'House' Adams is the lineman football built

October 21, 1992|By Lem Satterfield | Lem Satterfield,Staff Writer

Charles Adams is the baby of the family, with four older sisters.

In his youth, Adams admits, his siblings took good care of him, even spoiled him with love. And if he got into a squabble in the rugged Baltimore City neighborhood where he grew up, he said they came to their little brother's defense.

But Charles Adams can take care of himself now, because he's a big boy. Make that a very big boy -- all 6-foot-5, 295 pounds of him.

A three-time Class 4A state champion shot putter, Adams bench-presses 350 pounds with biceps that measure 21 inches around.

And as a two-way lineman who has started for three of his four varsity seasons, he anchors Perry Hall's ninth-ranked football team, which is 6-1, 4-1 against the county, entering Saturday's 3A-4A clash at No. 15 Dundalk (6-1, 5-0).

The winner will have the inside track to the Baltimore County league's 3A-4A title, and Adams anticipates the challenge of facing a Dundalk line that averages 255 pounds.

"This is my chance to see if we can move the ball against guys the same size as I am," said Adams, who is flanked by teammates Chris Jester (6-2, 269), Joe Brogley (6-0, 259), Paul Cardon (6-0, 256) and Danny Hampton (6-0, 220).

"We're looking forward to it," he said. "For the linemen, of all of our games, this will probably be our toughest."

For proof of Adams' toughness, just ask any opposing lineman or running back who has faced the bruising Perry Hall co-captain. Or for that matter, ask any of the Division I college recruiters who have seen him in action.

"I've sent out films to about 10 different big-time colleges -- East Carolina, Notre Dame, Nebraska, Virginia, Penn State, Maryland," Perry Hall coach Joe Stoy said about a few of the programs that are interested in Adams.

"They all liked him, not one negative reply," Stoy said. "He's definitely a Division I player, but where he goes from here depends on how he does on his [Scholastic Aptitude Test]. He's a good kid who is working very hard."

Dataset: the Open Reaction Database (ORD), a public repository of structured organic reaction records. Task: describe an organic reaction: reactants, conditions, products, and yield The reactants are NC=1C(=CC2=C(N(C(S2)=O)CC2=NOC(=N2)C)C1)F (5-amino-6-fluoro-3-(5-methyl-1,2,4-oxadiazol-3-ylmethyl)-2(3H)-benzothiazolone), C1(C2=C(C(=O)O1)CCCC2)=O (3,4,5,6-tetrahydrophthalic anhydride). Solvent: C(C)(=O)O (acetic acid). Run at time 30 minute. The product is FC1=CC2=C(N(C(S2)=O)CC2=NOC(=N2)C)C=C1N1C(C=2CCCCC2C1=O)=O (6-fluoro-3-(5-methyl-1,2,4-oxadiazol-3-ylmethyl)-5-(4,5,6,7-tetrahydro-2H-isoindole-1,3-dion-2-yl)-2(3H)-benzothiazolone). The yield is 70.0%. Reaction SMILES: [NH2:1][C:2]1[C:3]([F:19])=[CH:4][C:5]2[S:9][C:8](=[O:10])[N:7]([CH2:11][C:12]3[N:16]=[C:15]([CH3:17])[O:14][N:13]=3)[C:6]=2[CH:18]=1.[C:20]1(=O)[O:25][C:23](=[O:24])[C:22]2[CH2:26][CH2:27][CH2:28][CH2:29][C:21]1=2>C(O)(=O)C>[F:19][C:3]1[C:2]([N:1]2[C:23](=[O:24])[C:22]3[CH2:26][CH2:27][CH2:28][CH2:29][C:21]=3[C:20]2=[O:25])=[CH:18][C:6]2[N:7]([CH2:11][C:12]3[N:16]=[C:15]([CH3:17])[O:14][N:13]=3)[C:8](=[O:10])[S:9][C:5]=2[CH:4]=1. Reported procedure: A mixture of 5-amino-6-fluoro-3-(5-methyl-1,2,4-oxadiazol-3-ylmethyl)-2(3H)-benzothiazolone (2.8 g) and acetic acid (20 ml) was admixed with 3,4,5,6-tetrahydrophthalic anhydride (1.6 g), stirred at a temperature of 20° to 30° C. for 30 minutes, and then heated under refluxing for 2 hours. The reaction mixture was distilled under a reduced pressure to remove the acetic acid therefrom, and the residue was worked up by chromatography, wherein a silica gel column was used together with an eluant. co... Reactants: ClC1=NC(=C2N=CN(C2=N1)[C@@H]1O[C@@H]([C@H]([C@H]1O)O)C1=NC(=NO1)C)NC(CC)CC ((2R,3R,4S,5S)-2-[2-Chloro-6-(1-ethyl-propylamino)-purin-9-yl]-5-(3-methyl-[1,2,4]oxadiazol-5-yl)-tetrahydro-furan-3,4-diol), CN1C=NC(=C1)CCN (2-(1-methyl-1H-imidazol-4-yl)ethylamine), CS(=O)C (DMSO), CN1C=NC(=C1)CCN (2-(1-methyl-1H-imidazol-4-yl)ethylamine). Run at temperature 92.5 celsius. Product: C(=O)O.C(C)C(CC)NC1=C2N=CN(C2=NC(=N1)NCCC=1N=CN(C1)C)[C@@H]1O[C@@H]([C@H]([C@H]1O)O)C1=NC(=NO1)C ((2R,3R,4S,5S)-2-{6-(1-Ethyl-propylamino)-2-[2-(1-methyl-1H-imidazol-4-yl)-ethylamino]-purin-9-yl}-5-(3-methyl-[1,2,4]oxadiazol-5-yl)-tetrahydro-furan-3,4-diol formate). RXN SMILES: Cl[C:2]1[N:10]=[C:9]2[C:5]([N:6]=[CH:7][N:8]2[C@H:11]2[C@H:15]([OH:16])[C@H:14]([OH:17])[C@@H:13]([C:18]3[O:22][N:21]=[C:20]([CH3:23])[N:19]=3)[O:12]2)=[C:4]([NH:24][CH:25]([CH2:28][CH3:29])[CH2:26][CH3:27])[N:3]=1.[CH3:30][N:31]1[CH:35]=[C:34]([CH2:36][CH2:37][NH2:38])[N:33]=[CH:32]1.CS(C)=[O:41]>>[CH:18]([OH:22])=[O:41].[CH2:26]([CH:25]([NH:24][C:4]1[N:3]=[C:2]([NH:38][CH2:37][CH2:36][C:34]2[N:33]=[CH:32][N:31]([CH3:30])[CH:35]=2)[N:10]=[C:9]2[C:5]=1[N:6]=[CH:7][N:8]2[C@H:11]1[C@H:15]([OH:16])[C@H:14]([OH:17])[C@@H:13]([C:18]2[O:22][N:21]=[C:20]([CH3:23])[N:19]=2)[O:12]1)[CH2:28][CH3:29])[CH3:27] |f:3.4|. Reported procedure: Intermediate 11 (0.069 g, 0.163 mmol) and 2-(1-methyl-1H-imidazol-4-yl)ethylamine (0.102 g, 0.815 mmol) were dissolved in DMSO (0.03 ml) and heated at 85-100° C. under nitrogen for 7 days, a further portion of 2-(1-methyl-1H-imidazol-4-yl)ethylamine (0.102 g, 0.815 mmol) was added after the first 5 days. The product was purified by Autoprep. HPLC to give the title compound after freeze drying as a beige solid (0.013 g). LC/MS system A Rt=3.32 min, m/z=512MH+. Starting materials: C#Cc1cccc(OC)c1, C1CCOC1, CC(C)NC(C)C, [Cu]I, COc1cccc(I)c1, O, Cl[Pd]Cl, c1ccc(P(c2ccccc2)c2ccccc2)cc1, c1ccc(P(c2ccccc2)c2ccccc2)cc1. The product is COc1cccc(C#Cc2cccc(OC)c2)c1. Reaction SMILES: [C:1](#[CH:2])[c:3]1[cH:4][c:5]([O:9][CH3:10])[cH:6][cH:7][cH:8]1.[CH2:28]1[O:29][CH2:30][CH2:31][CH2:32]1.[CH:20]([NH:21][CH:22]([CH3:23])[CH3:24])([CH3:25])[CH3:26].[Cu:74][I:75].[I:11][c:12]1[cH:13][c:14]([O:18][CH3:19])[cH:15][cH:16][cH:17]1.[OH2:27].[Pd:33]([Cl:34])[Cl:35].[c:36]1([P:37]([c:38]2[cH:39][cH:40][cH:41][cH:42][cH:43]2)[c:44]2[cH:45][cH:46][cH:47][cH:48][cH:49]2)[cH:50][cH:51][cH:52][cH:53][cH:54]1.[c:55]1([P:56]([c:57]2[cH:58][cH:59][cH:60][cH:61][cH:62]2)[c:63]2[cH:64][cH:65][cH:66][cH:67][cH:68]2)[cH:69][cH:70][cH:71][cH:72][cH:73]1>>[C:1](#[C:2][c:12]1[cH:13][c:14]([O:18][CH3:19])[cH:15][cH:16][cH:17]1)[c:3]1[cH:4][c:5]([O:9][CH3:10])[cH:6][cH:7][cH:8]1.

Like many football players blessed with his size, Adams, 18, was too large to compete in the area's recreation programs. As a result, he played no organized football before his freshman season at Perry Hall.

"I remember my first varsity scrimmage against Edgewood. I was intimidated, but I made a tackle on the first play I got in," said Adams, whose size earned him a permanent nickname -- "House" -- from several seniors on the team.

Although Stoy said Adams' future is as an offensive lineman, he has used him both as a defensive tackle and nose guard because of his versatility.

Adams was especially effective in last week's 26-7 victory over ,, then-No. 6 South River, creating holes for junior running backs Mark Franklin and Mandel Marsh, who combined for three touchdowns.

"He's one of the reasons everything went so smoothly against South River," said Marsh, who had 168 yards to Franklin's 101 last weekend. "What House brings to the blocking scheme is his experience. The running backs have a lot of confidence in him."

Stoy said, "We run behind him in our Power-I, and he's the center of the whole thing. He came in weighing 320 in August, but he's slimmed down to where he plays more confidently. As a one-on-one blocker, he's just outstanding, able to move off the ball very quickly. We're happy with his progress."

When he graduates in the spring, Adams will join his sister, Pat, a 1983 Perry Hall graduate, as the only members of his immediate family to get a high school diploma. Adams is determined to realize his dream of becoming the first family member to go to college.

Pat checks up on her little brother every so often to make sure he stays in line.

"She lives in Georgia, and she's always calling me to make sure I'm doing OK," Adams said. "My sisters are very tough on me. They act more like brothers."

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